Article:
Arts & Culture

Where Comedy and Nostalgia Collide: 6 Timeless Egyptian Plays

Where Comedy and Nostalgia Collide: 6 Timeless Egyptian Plays

Spanning over decades, Egyptian masraheyat (theater plays) are a staple of Egyptian culture. Not only do the classic masraheryat boast legacies of remarkable achievements, but they also have stood the test of time—remaining timeless classics that are still re-watched until the present day.

The art of theater has been etched in Egypt’s history since the French campaign in 1789, and almost a century later, Khedive Ismail established the French Comedy Theatre and the Opera House as part of celebrations he had prepared on the occasion of opening the Suez Canal in 1989.

In the 1960s and 70s, comedy theater began to rise in popularity, where Egyptian audiences started attending plays by Adel Imam and Mohamed Sobhi. From this point forward, some of Egypt’s timeless plays, such as Madrasset El Moshaghbeen (The School of Troublemakers, 1973), Al Motazawegoon (The Married Couples, 1978), and many others began to emerge.

Still widely adored by Egyptians today—here are some Egyptian masraheyat to watch for a good laugh.

Madrasset El Moshaghbeen (The School of Troublemakers, 1973)
This classic play follows a group of notoriously mischievous students—who have been in the same class for 14 years—until they stumble upon a teacher who knows how to deal with their trouble. Madrasset El Moshaghbeen (The School of Mischief) stars Soheir El-Bably, Adel Emam, Saeed Saleh, Younis Shalaby, Ahmad Zaki, and Hasan Mustafa.

Shahid Mashafsh Haga (The Witness Who Saw Nothing, 1976)
When a murder takes place in his building, Sarhan Abdel Basir (played by Adel Emam) is forced to testify in court. The comedy play Shahid Mashafsh Haga (The Witness Who Saw Nothing) stars Adel Emam, Omar Hariri, and Nahed Gabr.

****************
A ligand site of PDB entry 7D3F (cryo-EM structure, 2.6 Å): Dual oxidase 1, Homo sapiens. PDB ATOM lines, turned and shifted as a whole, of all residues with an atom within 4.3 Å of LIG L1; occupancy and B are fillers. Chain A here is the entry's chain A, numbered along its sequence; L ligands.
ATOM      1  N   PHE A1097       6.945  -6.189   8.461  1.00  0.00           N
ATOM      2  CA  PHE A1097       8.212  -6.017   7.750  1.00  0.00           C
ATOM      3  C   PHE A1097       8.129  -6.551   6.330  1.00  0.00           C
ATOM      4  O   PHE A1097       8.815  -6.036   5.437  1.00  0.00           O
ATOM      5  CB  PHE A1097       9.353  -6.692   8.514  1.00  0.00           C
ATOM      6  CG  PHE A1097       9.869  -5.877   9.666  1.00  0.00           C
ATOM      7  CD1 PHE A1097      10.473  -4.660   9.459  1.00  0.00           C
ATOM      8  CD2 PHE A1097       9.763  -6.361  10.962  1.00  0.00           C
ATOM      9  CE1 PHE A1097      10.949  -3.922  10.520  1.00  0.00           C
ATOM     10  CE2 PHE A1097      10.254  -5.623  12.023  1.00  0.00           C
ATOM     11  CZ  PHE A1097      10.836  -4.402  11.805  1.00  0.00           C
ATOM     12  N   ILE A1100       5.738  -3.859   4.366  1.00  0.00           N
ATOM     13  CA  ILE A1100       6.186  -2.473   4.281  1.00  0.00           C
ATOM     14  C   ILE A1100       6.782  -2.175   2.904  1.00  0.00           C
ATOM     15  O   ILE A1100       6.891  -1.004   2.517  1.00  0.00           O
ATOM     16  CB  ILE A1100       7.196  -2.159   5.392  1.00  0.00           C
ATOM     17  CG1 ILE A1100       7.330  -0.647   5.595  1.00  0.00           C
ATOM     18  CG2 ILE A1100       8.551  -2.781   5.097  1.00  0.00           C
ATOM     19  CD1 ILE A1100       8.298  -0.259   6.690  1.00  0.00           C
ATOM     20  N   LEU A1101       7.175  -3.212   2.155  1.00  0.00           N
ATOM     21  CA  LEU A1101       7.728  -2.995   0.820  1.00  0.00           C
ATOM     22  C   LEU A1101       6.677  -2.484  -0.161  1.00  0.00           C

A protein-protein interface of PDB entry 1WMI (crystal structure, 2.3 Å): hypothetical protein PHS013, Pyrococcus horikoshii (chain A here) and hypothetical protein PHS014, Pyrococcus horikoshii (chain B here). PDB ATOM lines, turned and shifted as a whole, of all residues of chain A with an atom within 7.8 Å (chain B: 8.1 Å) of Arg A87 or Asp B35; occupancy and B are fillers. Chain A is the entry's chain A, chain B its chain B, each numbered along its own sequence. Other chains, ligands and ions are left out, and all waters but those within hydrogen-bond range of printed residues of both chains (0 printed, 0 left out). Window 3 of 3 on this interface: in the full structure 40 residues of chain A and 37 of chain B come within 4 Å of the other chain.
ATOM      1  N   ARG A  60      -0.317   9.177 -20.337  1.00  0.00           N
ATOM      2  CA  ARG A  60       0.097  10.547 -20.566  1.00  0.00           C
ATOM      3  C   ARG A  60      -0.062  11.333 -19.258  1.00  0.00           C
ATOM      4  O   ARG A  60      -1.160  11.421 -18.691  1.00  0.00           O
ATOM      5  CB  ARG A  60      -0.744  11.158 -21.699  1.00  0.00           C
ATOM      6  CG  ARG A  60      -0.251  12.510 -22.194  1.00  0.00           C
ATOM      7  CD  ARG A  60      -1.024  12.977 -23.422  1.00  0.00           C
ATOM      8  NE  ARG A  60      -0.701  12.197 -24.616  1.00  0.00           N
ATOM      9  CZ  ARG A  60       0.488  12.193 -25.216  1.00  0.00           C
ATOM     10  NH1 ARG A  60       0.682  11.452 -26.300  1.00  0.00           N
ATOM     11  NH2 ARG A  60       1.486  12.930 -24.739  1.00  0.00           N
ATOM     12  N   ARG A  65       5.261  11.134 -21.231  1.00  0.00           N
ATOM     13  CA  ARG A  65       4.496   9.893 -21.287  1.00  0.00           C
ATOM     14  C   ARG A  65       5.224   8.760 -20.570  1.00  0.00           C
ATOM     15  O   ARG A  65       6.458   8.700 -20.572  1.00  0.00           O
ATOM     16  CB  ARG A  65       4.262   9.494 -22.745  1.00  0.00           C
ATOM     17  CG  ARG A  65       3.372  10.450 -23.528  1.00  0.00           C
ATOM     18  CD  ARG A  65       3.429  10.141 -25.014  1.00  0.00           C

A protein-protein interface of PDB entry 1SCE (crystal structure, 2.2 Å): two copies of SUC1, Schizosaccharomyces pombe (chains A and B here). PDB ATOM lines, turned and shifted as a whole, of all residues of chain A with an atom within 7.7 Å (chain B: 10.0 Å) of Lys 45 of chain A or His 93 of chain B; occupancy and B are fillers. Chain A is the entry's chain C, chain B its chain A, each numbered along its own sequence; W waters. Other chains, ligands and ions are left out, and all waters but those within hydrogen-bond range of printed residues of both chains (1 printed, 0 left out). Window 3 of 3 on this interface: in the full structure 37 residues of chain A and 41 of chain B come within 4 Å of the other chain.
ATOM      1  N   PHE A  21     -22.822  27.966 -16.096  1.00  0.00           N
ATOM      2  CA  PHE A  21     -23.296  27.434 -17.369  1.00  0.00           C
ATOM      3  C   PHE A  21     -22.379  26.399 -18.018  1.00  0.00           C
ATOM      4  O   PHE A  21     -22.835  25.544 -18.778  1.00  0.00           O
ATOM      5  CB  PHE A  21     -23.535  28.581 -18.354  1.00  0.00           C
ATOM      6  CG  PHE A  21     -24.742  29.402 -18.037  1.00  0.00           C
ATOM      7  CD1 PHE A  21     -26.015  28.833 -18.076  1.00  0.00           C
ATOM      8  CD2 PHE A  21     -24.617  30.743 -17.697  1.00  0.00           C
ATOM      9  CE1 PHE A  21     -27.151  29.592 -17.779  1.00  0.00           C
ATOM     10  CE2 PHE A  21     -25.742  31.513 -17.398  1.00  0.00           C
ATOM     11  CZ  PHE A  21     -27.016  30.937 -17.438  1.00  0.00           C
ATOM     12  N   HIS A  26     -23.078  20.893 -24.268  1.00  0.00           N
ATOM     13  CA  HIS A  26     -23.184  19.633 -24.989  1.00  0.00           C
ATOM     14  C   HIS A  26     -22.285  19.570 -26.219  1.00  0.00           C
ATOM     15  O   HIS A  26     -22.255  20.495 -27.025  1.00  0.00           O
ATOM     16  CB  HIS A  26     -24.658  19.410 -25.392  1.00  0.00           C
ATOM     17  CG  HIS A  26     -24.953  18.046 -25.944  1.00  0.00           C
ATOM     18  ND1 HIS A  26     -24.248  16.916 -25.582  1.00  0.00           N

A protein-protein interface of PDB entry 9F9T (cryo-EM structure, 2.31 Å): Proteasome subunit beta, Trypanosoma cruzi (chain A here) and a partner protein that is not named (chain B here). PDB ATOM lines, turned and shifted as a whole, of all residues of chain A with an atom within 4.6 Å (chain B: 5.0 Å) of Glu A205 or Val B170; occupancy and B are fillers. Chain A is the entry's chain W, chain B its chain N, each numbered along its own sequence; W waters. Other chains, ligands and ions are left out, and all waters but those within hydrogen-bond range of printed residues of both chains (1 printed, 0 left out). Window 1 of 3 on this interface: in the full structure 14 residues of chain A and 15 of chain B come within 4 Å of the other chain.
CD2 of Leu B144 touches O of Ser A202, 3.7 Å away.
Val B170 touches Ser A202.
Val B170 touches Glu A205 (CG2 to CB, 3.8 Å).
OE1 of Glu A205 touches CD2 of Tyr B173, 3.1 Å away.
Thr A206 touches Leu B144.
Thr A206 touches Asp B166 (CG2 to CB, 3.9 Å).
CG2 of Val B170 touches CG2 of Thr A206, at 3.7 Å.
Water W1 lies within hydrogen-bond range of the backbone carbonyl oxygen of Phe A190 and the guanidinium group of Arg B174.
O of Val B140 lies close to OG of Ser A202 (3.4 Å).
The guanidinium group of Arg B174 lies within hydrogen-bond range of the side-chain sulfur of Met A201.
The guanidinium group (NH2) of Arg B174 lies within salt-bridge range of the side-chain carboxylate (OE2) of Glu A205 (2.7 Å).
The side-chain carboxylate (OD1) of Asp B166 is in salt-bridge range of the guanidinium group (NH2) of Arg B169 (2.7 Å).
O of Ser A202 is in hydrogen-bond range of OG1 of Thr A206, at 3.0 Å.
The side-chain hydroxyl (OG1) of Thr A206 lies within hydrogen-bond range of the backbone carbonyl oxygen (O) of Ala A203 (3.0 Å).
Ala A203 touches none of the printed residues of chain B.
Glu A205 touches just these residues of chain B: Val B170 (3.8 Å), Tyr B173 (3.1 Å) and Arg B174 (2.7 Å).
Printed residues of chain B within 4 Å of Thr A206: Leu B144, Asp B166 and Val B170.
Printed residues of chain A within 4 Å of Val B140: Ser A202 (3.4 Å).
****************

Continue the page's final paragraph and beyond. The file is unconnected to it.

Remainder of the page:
Al Motazawegoon (The Married Couples, 1978)
Al Motazwegoon is an Egyptian comedy play that depicts the issues and economic challenges that married couples face in Egypt. The production stars Samir Ghanem, Sherine, and George Sydhom.

El Eyal Kebret (No Longer Kids, 1979)
One of the most popular Egyptian plays, El Eyal Kebret follows a group of mischievous youths as they try to stop their father from escaping with a woman he is having an affair with.

The play stars Karima Mokhtar, Nadia Shoukry, Hassan Mustafs, Ahmed Zaki, Saeed Saleh, and Yunis Shalaby.

Sok Ala Banatak (Lock Your Girls In, 1980)
Sok Ala Banatak follows the story of a father of three young sisters, who tries to pressure them into traditional marriage, while they rebel and pursue their own desired relationship. The play stars Fouad el-Mohandes, Sherihan, Sanaa Younis, Ahmed Rateb, and Mohsen Mohieeldin.

Keda Okay (2003)
Starring Ahmed El Sakka, Mona Zaki, Sherif Mounir, Yasmine Abdelaziz, and Hani Ramzy—who were then-rising actors—Keda Okay explores love and relationships through young people.

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Arts & Culture

Farah Rafik is a graduate from the American University in Cairo (AUC) with a dual degree in Multimedia Journalism and Political Science. After being an active participant in Model United Nation (MUN) conferences both locally and internationally, Farah discovered her love for writing. When she isn’t writing about Arts & Culture for Egyptian Streets, she is busy watching films and shows to review. Writing isn’t completed without a coffee or an iced matcha latte in hand—that she regularly spills. She occasionally challenges herself in reading challenges on Goodreads, and can easily read a book a day.

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